A young child watches as a woman is forced to drown her own baby. A pupil sees a girl of age seven beaten to death for stealing a few grains of wheat. A factory worker has his finger cut off for accidentally dropping something.
This is everyday life for most people living in North Korea.
Story by Ceci Gonzales
North Korea suffers from one of the world’s worst humanitarian crises. According to LiNK statistics, North Korea’s government has left its people in hunger, with 33 percent of the population in famine. In addition, freedom of speech, press, assembly, physical movement and religion are forbidden. If one is to go against these regulations, they will be detained and sent to a prison camp where they are overworked, tortured, raped or executed. Many of the prisoners are not expected to survive the extreme conditions and LiNK reports have estimated that more than 400,000 prisoners have already died in these political prison camps.
Seeking a better life, North Koreans escape to China, where they are not recognized as refugees, but as economic migrants. Chinese police look for refugees and arrest them, sending them back to North Korea where they will be put into political prison camps and be punished or executed. If they do escape from the police, refugees are trafficked, and children are orphaned without paperwork nor protection.
For over ten years, hundreds of thousands have left North Korea seeking the basic necessities such as food and freedom. Refugees must travel over harsh terrains such as mountains and deserts in order to escape and LiNK reports estimate that up to 300,000 are hiding in the underground today where families are often separated during the journey.
Fortunately, organizations such as Liberty in North Korea (LiNK) are available to help these refugees. LiNK is an organization that provides aid and protection to North Korean refugees hiding in China by using a modern-day underground railroad through Southeast Asia to help them obtain freedom. In addition, LiNK is the only full time grassroots organization in North America that is committed to the humanitarian crisis in North Korea.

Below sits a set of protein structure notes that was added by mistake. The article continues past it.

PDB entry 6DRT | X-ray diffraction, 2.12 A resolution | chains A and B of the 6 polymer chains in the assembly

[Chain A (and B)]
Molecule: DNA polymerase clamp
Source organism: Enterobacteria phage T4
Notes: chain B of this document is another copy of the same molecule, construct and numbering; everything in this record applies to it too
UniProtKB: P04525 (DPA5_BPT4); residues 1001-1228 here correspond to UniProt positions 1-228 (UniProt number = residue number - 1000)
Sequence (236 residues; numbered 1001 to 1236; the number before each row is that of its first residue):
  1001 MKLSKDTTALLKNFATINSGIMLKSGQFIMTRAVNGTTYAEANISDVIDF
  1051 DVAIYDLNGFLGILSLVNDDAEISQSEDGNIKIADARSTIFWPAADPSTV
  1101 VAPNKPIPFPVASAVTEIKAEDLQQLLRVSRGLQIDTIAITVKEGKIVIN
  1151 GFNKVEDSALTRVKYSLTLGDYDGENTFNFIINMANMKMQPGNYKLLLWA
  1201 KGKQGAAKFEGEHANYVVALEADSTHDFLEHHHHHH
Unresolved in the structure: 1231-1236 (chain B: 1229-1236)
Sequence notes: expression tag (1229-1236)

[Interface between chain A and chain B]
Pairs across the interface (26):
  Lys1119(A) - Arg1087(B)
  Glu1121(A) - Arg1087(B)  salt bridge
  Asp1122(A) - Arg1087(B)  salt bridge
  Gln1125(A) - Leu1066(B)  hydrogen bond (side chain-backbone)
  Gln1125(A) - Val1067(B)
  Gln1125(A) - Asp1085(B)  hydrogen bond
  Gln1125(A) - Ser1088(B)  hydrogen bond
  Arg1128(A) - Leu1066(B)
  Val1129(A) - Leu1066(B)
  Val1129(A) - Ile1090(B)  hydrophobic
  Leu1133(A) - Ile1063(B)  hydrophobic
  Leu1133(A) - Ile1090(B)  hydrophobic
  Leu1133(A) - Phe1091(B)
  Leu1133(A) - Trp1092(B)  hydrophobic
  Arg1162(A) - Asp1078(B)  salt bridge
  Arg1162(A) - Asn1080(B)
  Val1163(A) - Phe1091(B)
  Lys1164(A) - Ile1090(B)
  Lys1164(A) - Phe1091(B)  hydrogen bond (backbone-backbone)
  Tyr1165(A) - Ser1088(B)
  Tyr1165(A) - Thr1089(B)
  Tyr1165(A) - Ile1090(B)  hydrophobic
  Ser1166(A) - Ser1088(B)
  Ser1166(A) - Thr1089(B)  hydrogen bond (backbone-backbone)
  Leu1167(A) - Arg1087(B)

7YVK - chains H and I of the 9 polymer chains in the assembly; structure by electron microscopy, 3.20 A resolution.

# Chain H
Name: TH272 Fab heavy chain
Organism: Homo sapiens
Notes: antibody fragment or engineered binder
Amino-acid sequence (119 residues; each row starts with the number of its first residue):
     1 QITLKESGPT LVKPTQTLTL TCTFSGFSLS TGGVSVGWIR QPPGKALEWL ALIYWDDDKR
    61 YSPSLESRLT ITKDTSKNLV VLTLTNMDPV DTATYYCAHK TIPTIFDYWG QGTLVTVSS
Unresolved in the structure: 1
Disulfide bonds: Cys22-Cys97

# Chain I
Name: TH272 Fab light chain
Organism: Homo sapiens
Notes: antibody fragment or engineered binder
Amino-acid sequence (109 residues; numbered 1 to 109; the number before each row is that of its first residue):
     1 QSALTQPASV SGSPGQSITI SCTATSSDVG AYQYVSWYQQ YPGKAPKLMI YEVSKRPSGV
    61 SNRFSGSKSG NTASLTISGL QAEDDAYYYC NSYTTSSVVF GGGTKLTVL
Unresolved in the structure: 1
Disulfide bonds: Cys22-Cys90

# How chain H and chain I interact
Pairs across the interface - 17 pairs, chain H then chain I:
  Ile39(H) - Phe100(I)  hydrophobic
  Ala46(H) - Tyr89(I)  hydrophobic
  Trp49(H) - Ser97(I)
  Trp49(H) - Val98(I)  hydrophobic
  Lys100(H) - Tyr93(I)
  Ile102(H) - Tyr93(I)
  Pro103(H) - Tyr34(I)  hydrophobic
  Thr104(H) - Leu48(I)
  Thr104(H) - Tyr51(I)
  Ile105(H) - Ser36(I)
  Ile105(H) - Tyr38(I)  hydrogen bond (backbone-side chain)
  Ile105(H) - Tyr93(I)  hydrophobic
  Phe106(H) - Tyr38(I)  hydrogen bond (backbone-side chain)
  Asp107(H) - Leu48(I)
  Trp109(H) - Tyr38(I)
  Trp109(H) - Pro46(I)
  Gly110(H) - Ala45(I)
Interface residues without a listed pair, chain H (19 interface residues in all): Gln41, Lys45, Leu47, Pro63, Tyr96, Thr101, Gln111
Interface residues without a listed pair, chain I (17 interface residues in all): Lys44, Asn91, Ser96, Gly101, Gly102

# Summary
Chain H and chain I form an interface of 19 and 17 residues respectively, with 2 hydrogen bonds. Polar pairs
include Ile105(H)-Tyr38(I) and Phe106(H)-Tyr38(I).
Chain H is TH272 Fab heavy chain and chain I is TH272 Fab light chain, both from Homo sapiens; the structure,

Here on campus, LiNK Texas is a student chapter of the organization that raises awareness of the humanitarian crisis and participates by rescuing refugees with fundraising money. “As a student organization, we try to raise awareness of the issue because a lot of people don’t know about what’s going on,” says Kevin DeLuca, LiNK President. “We try to shift the perception of North Korea as being the crazy, nuclear state, as into a humanitarian crisis going on there. People are starving.”
In fact, the main challenge that the club faces on campus is this negative perception of North Korea and its threats of bombing the United States. “Every once in a while, we’ll have someone who doesn’t understand what exactly we’re advocating and so they’ll think we support the North Korean government, which is totally not true,” says DeLuca. “But usually they’ll come up and we’ll explain it to them and they understand.”
The reason behind this negative view is because the United States and South Korea are technically still in war with North Korea. However, the Korean Armistice Agreement established a cease fire in 1953, insuring a “complete cessation of hostilities and of all acts of armed force in Korea until a final peaceful settlement is achieved.” The U.S. and North Korea currently have a rocky relationship due to North Korea’s persistence to obtain nuclear weapons and long range missiles. According to the New York Times, North Korea has had three nuclear tests since 2006, and developed long range missiles capable of striking targets thousands of miles away. There is no formal diplomatic relationships between North Korea and the U.S., but Sweden acts as the protecting power when it comes to consular matters.
A North Korean refugee rescue mission costs $2,500 and transportation to a free country for a refugee is $500, according to LiNK Texas. This means the club must do extensive fundraising. In addition, LiNK Texas says basic needs for refugees during their journey out to China costs $250, and $100 provides shelter for them. So far, the club has successfully been able to raise enough funds to rescue 4 refugees.